The Musician’s Hand
One of my keen areas of interest in plastic surgery and hand surgery is the musician’s hand and the hand injuries musicians get. Their hand functions are so delicate and in that sense, they resemble fine microsurgeons. As a microsurgeon at Los Angeles Plastic Surgery, I feel that affinity and passion to understand and help with their particular type of injuries.
Musician hand injuries are due to how far and how much they push the limits and extremes of hand, writs and upper extremity motion. To give you an idea of the huge demands on the musician hand, consider that a violinist who plays a Bach’s sonata for solo violin may perform over 100 plus movements per minute!
Musicians practice for many hours every day. The hand injuries musicians get therefore are overuse type of injuries. Violinists, guitarists and piano players are the most vulnerable groups.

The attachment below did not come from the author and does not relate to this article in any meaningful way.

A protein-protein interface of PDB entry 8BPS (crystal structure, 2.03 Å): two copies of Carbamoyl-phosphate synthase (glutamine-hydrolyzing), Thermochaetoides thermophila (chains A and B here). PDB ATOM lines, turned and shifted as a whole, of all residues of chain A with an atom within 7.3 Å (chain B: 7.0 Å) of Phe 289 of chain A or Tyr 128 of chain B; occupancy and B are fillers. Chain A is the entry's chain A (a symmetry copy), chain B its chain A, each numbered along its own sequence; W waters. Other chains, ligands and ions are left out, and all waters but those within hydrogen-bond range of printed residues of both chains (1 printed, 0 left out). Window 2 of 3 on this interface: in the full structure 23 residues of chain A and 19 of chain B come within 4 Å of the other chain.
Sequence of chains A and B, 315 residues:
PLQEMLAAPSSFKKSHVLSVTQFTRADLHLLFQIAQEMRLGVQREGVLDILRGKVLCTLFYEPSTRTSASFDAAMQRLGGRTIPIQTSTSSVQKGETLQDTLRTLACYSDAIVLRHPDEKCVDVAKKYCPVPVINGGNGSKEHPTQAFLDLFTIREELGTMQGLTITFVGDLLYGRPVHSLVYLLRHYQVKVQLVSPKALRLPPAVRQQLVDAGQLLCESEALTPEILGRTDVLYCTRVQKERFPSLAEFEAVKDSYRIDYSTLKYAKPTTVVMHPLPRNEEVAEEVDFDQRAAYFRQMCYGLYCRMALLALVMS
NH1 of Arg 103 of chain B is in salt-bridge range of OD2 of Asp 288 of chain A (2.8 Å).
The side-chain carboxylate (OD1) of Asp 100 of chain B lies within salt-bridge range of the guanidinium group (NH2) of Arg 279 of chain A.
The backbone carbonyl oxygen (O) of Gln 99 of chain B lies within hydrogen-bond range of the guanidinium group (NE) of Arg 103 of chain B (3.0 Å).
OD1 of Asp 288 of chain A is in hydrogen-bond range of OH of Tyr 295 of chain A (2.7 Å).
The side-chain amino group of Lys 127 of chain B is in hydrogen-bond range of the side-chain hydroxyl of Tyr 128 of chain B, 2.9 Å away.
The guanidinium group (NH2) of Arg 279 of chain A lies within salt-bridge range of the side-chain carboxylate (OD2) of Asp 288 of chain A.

The more common entities that affect the musicians’ hands involve nerve compression, nerve entrapment, tendon fatigue, tendinitis, tendon tears, and ligament injuries.
The most common compression neuropathies include: carpal tunnel syndrome, ulnar tunnel syndrome, radial tunnel syndrome and pronator syndrome.
Tendon injuries include trigger finger and trigger thumb (tendinitis of the digits), tendinitis of the elbow and forearm and cramps.
Other conditions include ganglion cysts or the wrist and extensor tendons.
Therapy is tailored individually for each musician. The goal in treating musician hand and wrist injuries is improve symptoms and function while they can still practice. Early diagnosis and treatment therefore are imperative to help avoid surgery.
Rest and immobilization can splinting can lead to healing of inflamed tissues. However prolonged immobilization can lead to joint stiffness, which ultimately prolongs full recovery. Therefore treatment of the musician’s hand requires frequent evaluation and re-assessment of the progress and therapeutic management.
As a plastic surgeon, hand and microsurgeon I understand and relate to the sensitivity of treating the musician’s hand.